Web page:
Perspective Control lenses for SLR cameras were developed primarily for architecture, interior, and still-life photography applications. PC lenses simulate some of the movements and control that photographers can get from a view camera. They are great for keeping lines parallel and subjects in focus. Just as PC lenses allow photographers to control what is in focus, they also allow you to control what goes out of focus and how quickly it does that. Fashion and portrait photos with enhanced bokeh or selective focus create dreamy blur and guide attention to the areas remaining in focus.
Some model poses seem to pop up everywhere repeating across different mediums and across decades. Many photographers deride these posing cliches, but these cliches can be useful on fashion and other model shoots, especially when working with new models still learning how to move. They can help create serviceable images when you are stuck for ideas or when you need shoot a series of good looks in a short period of time.
There is no shortage of educational material on the market for getting started in virtually any industry of photography. Moreover, fashion is one of the most crowded spaces in regards to this sort of education which can mean the volume of repetition offered from one educational video to another can become rather tiresome. In contrast, when an aspect of fashion photography sheds new light on an often ignored aspect of the industry, the viewer can enjoy a refreshing new look into well-covered ground.
Recently, while on a speaking engagement in St. Louis, I had some time to chat up several glass manufacturer reps at the conference and ended up testing several lenses, including a side-by-side comparison of the new Sigma 135 f/1.8 Art and the manually focusing Zeiss 135 f/2 Milvus (read that here if you missed it). I also snagged a new 85mm option from Tamron, the 85 f/1.8 Di VC USD, and spent a couple of hours with it. How did it go? Well, let's just see.
Creative genius rarely erupts onto the scene full force and in your face. Its entrance into the world is often quiet, gentle, allowing only a few to see it and recognize its brilliance. Such is the case with Portland, Oregon-based Kate Woodman, whose use of color in her work produces an instant halt to the ever scrolling feed of images - causing even the average user to stop and appreciate the story unfolding before them.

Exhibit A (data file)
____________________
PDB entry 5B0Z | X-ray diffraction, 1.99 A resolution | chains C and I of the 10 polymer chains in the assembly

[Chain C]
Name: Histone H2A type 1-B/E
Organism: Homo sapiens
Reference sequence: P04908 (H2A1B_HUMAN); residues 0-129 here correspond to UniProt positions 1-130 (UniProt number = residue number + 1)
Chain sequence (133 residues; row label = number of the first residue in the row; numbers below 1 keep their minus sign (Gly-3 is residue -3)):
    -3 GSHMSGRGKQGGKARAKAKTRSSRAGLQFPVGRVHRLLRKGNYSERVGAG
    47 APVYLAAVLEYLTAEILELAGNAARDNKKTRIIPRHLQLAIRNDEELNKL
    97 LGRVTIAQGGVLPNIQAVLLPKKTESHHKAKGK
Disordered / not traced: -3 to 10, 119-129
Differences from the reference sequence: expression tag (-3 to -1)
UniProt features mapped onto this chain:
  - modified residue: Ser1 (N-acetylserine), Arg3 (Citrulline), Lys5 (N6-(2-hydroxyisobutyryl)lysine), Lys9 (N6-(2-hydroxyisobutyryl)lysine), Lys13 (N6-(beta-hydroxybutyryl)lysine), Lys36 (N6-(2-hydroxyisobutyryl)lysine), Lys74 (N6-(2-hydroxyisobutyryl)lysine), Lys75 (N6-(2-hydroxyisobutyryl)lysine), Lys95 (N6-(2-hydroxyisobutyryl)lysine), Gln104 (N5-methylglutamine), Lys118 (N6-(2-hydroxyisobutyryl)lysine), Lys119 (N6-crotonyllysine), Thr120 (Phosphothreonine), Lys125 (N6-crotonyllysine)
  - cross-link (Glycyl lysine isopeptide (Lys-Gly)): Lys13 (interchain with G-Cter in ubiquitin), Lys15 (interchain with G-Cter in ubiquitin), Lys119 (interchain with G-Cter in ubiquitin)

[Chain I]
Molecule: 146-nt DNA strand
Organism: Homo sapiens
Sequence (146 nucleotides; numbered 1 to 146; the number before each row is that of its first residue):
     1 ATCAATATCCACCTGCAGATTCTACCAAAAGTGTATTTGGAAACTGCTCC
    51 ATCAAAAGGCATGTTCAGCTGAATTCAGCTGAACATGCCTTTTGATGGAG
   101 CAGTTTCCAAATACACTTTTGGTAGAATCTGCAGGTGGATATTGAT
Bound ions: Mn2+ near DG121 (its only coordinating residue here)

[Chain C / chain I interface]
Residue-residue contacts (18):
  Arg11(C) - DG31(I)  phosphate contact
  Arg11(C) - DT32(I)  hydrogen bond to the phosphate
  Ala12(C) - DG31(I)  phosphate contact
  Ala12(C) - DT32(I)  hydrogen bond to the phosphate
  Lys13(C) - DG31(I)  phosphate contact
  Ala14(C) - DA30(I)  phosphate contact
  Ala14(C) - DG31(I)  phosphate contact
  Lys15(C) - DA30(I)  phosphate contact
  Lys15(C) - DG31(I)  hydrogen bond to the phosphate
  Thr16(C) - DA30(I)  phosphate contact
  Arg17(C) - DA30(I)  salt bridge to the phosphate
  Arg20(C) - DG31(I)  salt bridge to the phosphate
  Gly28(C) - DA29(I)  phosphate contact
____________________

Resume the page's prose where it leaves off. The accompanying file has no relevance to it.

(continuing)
Browsing YouTube can be an exercise in either frustration or bliss, depending on the day. Today, though, I happened upon something that truly speaks to me. If you are a portrait photographer, or anything resembling one, you owe it to yourself to check out the documentary, "Darkness and Light," a part of the American Masters Series, produced by PBS.
Last year, the Fstoppers team joined Joey Wright in Curacao to film one of our best tutorials to date, Swimwear Photography - Lighting, Posing, and Retouching. Not only was the location and team incredible, Joey's photography techniques and ability to work with models produced some of the best photography information I've learned in years. Every lesson spans well beyond the genre of swimwear and can be applied to any shoot involving a model. As a tribute to the tutorial, we are releasing a free excerpt from one of the best lessons on posing I've ever watched.
We’ve all been there; the studio is set, the model is awkwardly waiting, but the light isn’t quite right and the stress begins to build. With every test shot, the light quality increases and the anxiety level decreases. Finally, like a blast of cool breeze on a hot day, everything clicks into place. The light is perfect.
Supermodel Gigi Hadid has become the latest high-profile celebrity commissioned to shoot for an international fashion feature. Following in the recent footsteps of Kendal Jenner and Brooklyn Beckham, the V Magazine Special Edition is made of backstage Polaroids taken by Hadid, laid out in collages alongside handwritten notes.
A spectacular shot of a bride in her gown can be one of the most enduring images in the spectrum of bridal photos. I’ll state up front that I am not a wedding photographer, but as a fashion photographer specializing in bridal fashion, I’ll wager that I’ve shot more bridal gowns than the average wedding photographer. Along the way I have picked up a few tricks that wedding photographers might find useful when taking a bride’s formal portrait in her gown.
Have you ever gone to the see a romantic comedy and absolutely fallen in love? Have you ever gone to a romantic comedy and spent the majority of the film’s running time politely sneaking peeks at your watch? Have you ever realized that both movies were essentially the same story and wondered why you couldn’t get enough of the first, and got way too much of the second?
If there was one thing I wanted to know when I first became interested in shooting editorials, it was "How do I do this?" That seems like a broad question, and it is, but it goes to show what a mysterious subject this was for me. I wanted to know how to get started, and what steps I should take. In this article, I would like to pull back the curtain a bit for people who are interested in getting into editorial work and share what steps I go through to conceptualize, build a team, schedule, and shoot a fashion editorial.
I stepped into photography world over 10 years ago and was lucky enough to have a wide variety of clients from different parts of the world. This made it essential for me to be flexible while negotiating or taking jobs despite cultural differences, from Armenia to U.S., from Mauritius to South Africa, Singapore, various European countries, and more. Usually you will get hired based on your portfolio, but sometimes there are clients who don’t understand much about photography. This is where the danger is. Everyone wants to get top results for the money they spend by hiring you, but what is considered the best for such clients?